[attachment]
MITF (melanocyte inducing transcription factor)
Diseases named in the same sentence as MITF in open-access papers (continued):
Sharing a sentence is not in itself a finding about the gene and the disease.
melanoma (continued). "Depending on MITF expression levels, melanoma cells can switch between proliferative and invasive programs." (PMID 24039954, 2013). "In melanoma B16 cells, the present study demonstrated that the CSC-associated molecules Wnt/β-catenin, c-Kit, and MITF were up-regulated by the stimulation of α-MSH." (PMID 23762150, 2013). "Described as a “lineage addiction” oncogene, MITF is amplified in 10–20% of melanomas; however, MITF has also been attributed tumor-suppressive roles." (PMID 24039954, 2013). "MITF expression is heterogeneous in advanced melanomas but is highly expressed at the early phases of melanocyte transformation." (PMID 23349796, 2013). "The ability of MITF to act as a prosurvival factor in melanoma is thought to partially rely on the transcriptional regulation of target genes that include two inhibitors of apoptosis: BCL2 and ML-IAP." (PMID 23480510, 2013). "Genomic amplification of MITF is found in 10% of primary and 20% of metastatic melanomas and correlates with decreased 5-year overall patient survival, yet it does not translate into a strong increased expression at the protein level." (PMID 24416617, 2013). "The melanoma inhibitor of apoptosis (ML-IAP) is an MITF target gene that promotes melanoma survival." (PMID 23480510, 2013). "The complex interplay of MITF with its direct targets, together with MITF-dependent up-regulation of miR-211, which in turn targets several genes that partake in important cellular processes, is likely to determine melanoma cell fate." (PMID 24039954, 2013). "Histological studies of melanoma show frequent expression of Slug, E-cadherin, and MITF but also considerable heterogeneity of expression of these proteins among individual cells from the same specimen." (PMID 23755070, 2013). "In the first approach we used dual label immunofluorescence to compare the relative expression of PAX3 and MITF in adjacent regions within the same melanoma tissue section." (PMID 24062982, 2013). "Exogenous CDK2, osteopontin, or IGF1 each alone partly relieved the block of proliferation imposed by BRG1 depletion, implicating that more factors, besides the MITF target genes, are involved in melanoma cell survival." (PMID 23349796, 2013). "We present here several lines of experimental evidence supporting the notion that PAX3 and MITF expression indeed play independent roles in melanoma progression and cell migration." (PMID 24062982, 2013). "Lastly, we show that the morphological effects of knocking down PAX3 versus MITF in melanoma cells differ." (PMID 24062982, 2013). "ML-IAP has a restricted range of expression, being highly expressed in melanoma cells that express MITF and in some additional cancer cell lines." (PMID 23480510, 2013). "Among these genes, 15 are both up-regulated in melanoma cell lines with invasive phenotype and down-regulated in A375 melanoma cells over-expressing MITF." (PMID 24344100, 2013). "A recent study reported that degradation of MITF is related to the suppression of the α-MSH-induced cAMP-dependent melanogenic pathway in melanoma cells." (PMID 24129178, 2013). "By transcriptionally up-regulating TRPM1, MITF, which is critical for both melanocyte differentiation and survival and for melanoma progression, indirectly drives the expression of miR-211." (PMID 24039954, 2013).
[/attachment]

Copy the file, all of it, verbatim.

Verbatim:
MITF (melanocyte inducing transcription factor)
Diseases named in the same sentence as MITF in open-access papers (continued):
Sharing a sentence is not in itself a finding about the gene and the disease.
melanoma (continued). "Depending on MITF expression levels, melanoma cells can switch between proliferative and invasive programs." (PMID 24039954, 2013). "In melanoma B16 cells, the present study demonstrated that the CSC-associated molecules Wnt/β-catenin, c-Kit, and MITF were up-regulated by the stimulation of α-MSH." (PMID 23762150, 2013). "Described as a “lineage addiction” oncogene, MITF is amplified in 10–20% of melanomas; however, MITF has also been attributed tumor-suppressive roles." (PMID 24039954, 2013). "MITF expression is heterogeneous in advanced melanomas but is highly expressed at the early phases of melanocyte transformation." (PMID 23349796, 2013). "The ability of MITF to act as a prosurvival factor in melanoma is thought to partially rely on the transcriptional regulation of target genes that include two inhibitors of apoptosis: BCL2 and ML-IAP." (PMID 23480510, 2013). "Genomic amplification of MITF is found in 10% of primary and 20% of metastatic melanomas and correlates with decreased 5-year overall patient survival, yet it does not translate into a strong increased expression at the protein level." (PMID 24416617, 2013). "The melanoma inhibitor of apoptosis (ML-IAP) is an MITF target gene that promotes melanoma survival." (PMID 23480510, 2013). "The complex interplay of MITF with its direct targets, together with MITF-dependent up-regulation of miR-211, which in turn targets several genes that partake in important cellular processes, is likely to determine melanoma cell fate." (PMID 24039954, 2013). "Histological studies of melanoma show frequent expression of Slug, E-cadherin, and MITF but also considerable heterogeneity of expression of these proteins among individual cells from the same specimen." (PMID 23755070, 2013). "In the first approach we used dual label immunofluorescence to compare the relative expression of PAX3 and MITF in adjacent regions within the same melanoma tissue section." (PMID 24062982, 2013). "Exogenous CDK2, osteopontin, or IGF1 each alone partly relieved the block of proliferation imposed by BRG1 depletion, implicating that more factors, besides the MITF target genes, are involved in melanoma cell survival." (PMID 23349796, 2013). "We present here several lines of experimental evidence supporting the notion that PAX3 and MITF expression indeed play independent roles in melanoma progression and cell migration." (PMID 24062982, 2013). "Lastly, we show that the morphological effects of knocking down PAX3 versus MITF in melanoma cells differ." (PMID 24062982, 2013). "ML-IAP has a restricted range of expression, being highly expressed in melanoma cells that express MITF and in some additional cancer cell lines." (PMID 23480510, 2013). "Among these genes, 15 are both up-regulated in melanoma cell lines with invasive phenotype and down-regulated in A375 melanoma cells over-expressing MITF." (PMID 24344100, 2013). "A recent study reported that degradation of MITF is related to the suppression of the α-MSH-induced cAMP-dependent melanogenic pathway in melanoma cells." (PMID 24129178, 2013). "By transcriptionally up-regulating TRPM1, MITF, which is critical for both melanocyte differentiation and survival and for melanoma progression, indirectly drives the expression of miR-211." (PMID 24039954, 2013).